Hospital visits declined following family education classes, study shows
SATURDAY, May 1 (HealthDay News) -- A comprehensive, patient-centered asthma control program helps keep children out of the hospital and could reduce health care costs, a new study shows.
Children's Hospital Boston researchers developed an "asthma medical home" within their primary care unit and began education sessions for 1,900 asthmatic children and their families. The classes included a review of asthma basics, appropriate medication use, how to recognize and manage an asthma attack, and common environmental asthma triggers.
The participants also received help obtaining asthma medications and referrals to allergy and pulmonary specialists. Assistance in reducing environmental asthma triggers included access to dust mite covers and doctor visits to the home to assess and eliminate triggers such as mold and pests.
Emergency department visits for asthma decreased 63 percent (from 26 percent to 9.9 percent) after the program was introduced, and inpatient hospitalization rates decreased 62 percent (from 10.5 percent to 4 percent).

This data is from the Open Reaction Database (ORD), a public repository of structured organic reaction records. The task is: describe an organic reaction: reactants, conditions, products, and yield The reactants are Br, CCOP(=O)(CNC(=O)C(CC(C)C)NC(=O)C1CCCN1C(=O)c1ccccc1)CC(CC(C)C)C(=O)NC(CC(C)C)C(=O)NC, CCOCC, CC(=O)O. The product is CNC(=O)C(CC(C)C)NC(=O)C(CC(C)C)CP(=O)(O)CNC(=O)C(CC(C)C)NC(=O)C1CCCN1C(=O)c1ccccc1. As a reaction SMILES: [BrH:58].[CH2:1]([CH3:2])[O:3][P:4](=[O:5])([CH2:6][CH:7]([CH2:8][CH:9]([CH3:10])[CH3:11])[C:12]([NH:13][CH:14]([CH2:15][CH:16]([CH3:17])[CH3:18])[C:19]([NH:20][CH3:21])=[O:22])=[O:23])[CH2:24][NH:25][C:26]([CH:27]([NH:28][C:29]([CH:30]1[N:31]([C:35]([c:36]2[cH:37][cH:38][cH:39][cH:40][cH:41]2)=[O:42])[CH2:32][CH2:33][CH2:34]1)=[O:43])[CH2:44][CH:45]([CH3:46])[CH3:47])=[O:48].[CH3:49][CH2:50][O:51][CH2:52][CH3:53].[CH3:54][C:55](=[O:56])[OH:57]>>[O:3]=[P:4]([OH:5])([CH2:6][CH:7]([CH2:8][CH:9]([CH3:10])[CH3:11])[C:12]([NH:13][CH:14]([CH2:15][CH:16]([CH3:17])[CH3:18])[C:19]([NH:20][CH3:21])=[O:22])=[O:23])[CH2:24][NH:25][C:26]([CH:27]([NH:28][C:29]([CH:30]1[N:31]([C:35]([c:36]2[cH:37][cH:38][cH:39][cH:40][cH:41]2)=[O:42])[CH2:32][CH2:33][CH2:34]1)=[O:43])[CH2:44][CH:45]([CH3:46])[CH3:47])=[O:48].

"With increased access to their primary care providers, increased knowledge about their child's disease process and greater control over environmental triggers, families are better empowered to manage their children's asthma symptoms," lead author Dr. Faye F. Holder-Niles said in a news release. "This comprehensive approach to asthma can have tremendous impact on the lives of asthmatic patients."
The findings were to be presented Saturday at the Pediatric Academic Societies annual meeting in Vancouver, British Columbia, Canada.
The Nemours Foundation has more about management of childhood asthma.
-- Robert Preidt
SOURCE: American Academy of Pediatrics, news release, May 1, 2010
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